And by enticing healthier labor pools to self-insure, the worry is that the fully insured market would become increasingly concentrated with sicker companies, thus pressuring cost of premiums to rise even higher.
To that end, DOBI issued a bulletin in October effectively barring stop-loss insurers from "cherry picking" healthier groups through selective marketing and medical underwriting. While stop-loss insurance is not subject to the laws and regulations covering health benefit plans, it is subject to the state’s trade practice requirements, DOBI said in its bulletin. It added that the department's position is that selective marketing and underwriting of stop-loss policies to small groups counts as a violation of these requirements.
The department said it plans to write regulations barring the consideration of health status when offering or pricing stop-loss policies to small employers. In the meantime carriers are "urged to refrain" from these practices, or else face potential sanctions.
The bulletin rankled some self-funding advocates, and led to at least one carrier pulling out of the small group market. Jason Kovar, co-president of WellNet Health Plans, said his company stopped writing stop-loss policies to small employers in New Jersey because it believes "the only way that you can write stop-loss effectively and at an appropriate price" is through accounting for individual health status or medical history. DOBI’s bulletin has created regulatory uncertainty about how carriers can write to this market, he said.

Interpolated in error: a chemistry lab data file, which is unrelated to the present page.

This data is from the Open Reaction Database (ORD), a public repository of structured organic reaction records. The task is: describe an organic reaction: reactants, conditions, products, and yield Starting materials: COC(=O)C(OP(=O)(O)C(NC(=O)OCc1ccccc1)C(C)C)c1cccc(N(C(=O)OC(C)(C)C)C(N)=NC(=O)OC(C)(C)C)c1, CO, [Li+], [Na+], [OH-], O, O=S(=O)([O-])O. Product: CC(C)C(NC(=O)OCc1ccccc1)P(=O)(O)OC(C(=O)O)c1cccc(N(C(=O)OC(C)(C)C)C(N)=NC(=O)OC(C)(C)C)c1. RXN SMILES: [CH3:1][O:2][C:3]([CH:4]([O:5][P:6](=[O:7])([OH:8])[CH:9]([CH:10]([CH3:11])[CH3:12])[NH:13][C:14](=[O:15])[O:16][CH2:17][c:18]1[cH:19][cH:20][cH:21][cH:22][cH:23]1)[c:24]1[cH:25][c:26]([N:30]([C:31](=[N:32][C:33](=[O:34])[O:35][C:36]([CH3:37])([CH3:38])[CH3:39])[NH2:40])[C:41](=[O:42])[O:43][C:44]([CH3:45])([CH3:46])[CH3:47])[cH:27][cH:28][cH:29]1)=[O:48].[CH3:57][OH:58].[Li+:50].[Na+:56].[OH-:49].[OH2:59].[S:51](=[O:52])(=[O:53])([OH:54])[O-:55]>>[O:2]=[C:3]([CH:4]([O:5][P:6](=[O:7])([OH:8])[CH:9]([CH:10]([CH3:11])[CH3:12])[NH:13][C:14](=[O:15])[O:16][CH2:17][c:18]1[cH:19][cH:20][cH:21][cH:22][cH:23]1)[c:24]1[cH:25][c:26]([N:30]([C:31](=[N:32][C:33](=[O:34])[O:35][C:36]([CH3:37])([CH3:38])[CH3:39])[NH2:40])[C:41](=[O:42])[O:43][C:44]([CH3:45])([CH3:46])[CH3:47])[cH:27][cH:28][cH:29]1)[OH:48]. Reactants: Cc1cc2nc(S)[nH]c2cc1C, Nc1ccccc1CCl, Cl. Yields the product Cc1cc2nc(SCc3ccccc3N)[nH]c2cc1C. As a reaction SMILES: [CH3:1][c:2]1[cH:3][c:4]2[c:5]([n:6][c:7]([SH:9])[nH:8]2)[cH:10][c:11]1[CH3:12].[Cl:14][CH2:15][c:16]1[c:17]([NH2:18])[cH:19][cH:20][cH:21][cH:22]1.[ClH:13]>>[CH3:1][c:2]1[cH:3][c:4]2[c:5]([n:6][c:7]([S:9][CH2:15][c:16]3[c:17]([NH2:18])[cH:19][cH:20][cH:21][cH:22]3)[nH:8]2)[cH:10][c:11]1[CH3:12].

Others questioned the department’s legal basis for regulating stop-loss policies on the same grounds as a health benefit plan, signaling a battle to come when a formal regulatory proposal is introduced. "It’s not a health insurance product, it’s a reinsurance product. It has only one purpose, to reimburse catastrophic losses to self-insured plans," said Jay Fahrer, director of government relations for the Self-Insured Institute of America, which called the department’s bulletin "inflammatory and without merit" in a letter last year.
George Pantos, a former chief counsel of SIIA, said the state’s ability to regulate stop-loss insurance could be preempted by federal law. That's because stop-loss policies are a component of self-insured plans, which typically fall under the purview of the U.S. Department of Labor. He said the state should show proof that the fully insured market has been harmed.
Other stop-loss carriers are simply going along with the bulletin. Cigna, for example, continues to write stop-loss policies to workforces with as few as 25 employees, even though health status is useful for predicting claims experience, said Julie McCarter, vice president for product for Cigna’s Select Segment, which writes coverage for companies with between 25 and 250 employees.
"What’s important to us is in states like New Jersey that regulators are aware of the business we’re in, our business practices and the value of bringing coverage to small employers," she said.